15. T1g
    Posted August 16, 2013 at 5:29 am | Permalink

    I do like what Raiphin has been saying, its a very solid hypothesis that helps me sort out a few character reactions.

    Also, I am assuming that any confusion will clear up by the time its over. Tatami Galaxy’s message doesn’t start to become clear until the end of episode 9, during that amazing back and forth between Watashi and Higuchi(chin guy).

    So I am just kind of assuming that things will clear up by the end.

    On a side note, me and my friend have taken to slowly standing up from our seats, arms stretched to the heavens, during the part in the opening where it says “WONDERFUL DAILY LIFE”

    • Raiphin
      Posted August 16, 2013 at 3:21 pm | Permalink

      This makes me happy on a number of levels.

      I also totally need that “Wonderful Daily Life” image on a shirt so help me god.

      • T1g
        Posted August 16, 2013 at 3:50 pm | Permalink

        I’d pay for it

  16. Anonymous
    Posted August 16, 2013 at 8:16 pm | Permalink

    I honestly don’t get the problem some people seemingly have with fictional humans eating fictional raccoon-dogs in a fictional hotpot. I’ll also confess to not understanding the whole ‘to love is to consume sacrifice’ idea that Uchouten Kazoku puts on my plate. But criticizing Uchouten for embedding those in its Kyoto-shaped world is dumb, because, while it may seem alien or disagreeable there are still people who ascribe to this school of thought or eat animals they consider cute, lovable, intelligent or even sapient. For everything that exists there is a place in fiction.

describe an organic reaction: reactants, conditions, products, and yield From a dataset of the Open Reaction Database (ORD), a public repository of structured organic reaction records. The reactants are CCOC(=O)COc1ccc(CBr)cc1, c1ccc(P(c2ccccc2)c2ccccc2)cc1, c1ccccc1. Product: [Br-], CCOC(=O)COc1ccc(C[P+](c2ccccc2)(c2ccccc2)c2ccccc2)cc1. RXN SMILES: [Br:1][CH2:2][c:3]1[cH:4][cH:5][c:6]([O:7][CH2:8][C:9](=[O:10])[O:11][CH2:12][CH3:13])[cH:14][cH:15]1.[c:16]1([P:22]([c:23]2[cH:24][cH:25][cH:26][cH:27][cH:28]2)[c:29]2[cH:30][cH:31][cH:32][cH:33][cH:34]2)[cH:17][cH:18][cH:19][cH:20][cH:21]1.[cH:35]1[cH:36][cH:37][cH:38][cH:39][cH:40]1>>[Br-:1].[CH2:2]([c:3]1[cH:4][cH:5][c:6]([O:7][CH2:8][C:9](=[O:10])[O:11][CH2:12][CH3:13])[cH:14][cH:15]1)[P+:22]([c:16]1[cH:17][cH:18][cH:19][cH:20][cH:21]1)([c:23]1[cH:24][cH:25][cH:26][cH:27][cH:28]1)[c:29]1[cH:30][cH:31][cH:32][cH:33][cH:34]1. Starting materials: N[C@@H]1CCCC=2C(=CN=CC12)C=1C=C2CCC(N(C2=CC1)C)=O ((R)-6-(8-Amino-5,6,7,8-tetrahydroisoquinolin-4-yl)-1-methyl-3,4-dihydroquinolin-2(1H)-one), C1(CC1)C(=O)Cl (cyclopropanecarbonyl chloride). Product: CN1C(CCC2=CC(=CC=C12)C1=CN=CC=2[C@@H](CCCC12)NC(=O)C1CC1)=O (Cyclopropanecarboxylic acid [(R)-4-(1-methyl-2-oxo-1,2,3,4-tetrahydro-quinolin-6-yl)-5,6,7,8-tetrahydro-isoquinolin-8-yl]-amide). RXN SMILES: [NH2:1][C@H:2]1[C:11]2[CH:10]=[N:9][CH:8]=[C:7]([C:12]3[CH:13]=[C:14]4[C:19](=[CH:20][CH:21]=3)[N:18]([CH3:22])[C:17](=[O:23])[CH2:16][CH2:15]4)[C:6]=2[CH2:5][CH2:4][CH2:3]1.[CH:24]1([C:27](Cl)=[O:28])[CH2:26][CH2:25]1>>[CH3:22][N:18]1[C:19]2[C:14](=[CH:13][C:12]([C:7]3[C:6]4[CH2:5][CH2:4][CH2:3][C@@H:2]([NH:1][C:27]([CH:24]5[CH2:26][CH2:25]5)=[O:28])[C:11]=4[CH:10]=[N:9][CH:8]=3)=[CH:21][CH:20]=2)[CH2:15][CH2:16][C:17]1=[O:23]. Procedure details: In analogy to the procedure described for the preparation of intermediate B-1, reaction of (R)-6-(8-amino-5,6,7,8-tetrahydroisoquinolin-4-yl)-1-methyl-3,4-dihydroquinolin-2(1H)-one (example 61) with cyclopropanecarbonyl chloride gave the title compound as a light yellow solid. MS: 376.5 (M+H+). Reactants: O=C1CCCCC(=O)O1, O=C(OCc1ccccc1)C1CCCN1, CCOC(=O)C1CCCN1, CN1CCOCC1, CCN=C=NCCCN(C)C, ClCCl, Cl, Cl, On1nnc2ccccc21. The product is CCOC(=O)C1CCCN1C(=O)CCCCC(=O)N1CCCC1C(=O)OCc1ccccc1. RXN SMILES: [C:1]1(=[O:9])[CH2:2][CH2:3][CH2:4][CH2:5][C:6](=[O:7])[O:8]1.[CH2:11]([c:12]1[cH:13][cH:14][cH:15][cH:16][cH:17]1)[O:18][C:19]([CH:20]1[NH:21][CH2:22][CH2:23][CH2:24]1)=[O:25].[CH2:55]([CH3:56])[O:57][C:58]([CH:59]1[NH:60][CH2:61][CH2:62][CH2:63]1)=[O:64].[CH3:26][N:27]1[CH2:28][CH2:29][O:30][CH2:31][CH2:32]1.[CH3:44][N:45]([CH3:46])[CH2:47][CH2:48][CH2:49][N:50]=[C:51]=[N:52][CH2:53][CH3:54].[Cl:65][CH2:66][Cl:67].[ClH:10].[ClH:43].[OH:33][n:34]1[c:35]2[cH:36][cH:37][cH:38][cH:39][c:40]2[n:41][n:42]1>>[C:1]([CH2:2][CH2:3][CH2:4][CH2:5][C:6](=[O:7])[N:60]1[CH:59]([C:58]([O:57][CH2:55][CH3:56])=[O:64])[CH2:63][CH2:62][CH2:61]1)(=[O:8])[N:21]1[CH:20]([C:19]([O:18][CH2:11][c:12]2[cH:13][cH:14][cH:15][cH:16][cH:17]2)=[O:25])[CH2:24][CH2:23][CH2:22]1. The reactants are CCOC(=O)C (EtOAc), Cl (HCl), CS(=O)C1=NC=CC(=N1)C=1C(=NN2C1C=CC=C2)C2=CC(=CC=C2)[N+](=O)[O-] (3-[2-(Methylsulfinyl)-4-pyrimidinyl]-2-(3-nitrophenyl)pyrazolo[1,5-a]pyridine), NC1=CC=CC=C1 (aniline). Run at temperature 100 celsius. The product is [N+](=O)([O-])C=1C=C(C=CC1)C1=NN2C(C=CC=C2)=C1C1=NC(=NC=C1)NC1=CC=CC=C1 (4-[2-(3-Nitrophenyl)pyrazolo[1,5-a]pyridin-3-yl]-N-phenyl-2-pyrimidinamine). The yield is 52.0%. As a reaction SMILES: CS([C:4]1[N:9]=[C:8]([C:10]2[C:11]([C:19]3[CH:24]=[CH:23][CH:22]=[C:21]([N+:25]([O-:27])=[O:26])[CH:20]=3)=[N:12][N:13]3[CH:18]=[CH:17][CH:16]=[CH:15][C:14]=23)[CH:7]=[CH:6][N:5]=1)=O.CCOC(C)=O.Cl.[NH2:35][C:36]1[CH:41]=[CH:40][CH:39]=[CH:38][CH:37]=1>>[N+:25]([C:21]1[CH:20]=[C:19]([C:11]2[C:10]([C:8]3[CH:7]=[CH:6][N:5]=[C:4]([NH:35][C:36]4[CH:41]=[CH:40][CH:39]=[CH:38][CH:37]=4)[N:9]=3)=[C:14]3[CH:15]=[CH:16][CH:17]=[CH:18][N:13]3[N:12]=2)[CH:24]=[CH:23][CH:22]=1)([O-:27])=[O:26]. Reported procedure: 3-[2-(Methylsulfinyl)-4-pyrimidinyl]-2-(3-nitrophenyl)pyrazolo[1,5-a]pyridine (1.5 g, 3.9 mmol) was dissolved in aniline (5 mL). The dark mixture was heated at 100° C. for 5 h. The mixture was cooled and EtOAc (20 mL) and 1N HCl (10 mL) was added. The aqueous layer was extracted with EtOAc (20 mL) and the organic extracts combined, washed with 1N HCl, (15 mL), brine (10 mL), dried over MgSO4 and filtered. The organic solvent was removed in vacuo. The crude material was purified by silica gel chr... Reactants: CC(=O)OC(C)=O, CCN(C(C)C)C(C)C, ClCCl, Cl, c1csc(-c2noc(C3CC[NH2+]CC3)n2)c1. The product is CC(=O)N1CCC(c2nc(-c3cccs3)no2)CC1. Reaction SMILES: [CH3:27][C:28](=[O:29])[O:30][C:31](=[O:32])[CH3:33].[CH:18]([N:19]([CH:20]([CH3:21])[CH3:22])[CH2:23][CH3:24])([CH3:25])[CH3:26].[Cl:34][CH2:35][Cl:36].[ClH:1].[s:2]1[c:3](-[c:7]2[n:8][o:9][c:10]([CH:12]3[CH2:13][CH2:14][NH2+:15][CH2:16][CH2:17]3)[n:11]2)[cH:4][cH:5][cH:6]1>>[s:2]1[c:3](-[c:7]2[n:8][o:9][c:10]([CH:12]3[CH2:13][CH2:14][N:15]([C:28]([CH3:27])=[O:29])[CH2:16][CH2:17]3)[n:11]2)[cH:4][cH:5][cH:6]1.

A series doesn’t have to, and really shouldn’t, pass judgment on every single aspect of living or every trope it employs –especially not to appease a section of the audience.

  17. OP
    Posted August 18, 2013 at 2:52 am | Permalink

    It seems to me that the ”I love it so I eat it” is being misinterpreted. Consumption of food is not destruction; it’s absorption. They love the tanuki enough that they’re happy to make it part of themselves; the old man’s use of the ”my idiot blood” line may even be implicating that the great tanuki is part of the old man at a significant level, instead of just the typical degree of oneness that a person reaches with their food.

    • Raiphin
      Posted August 18, 2013 at 3:15 am | Permalink

      Good point, that seems quite likely. Now I want to go back and watch it again, listening to the Japanese in case the subbing is failing us, but sadly I doubt my meager knowledge of the language is sufficient to the task.

  18. Grey
    Posted August 21, 2013 at 3:52 pm | Permalink

    This. I’m really liking this show, the characters, the subtle hints at how the world works…
    I can even understand the acceptance of the tanukis of being eaten, because they obey to different rules (like humans accept death).
    Also the mask almost every character have, like a public image… Benten the “peerless” that cry alone at night, the tsundere-tengu…

    What doesn’t fit for me is the professor, because his shaky motivation for eating an intelligent creature and his kindness doesn’t fit together.
    I don’t think anyone could chat an hour with his steak before eating it…

  19. Abdiel324
    Posted September 12, 2013 at 2:24 am | Permalink

    I’m pretty sure this would be the healthy response to a conversation with your father’s murderer:
    http://www.youtube.com/watch?v=q5z1y2jOofQ

    Yasaburo’s reaction makes me worry that the show doesn’t have a whole lot to tell me as a flesh-and-blood living being.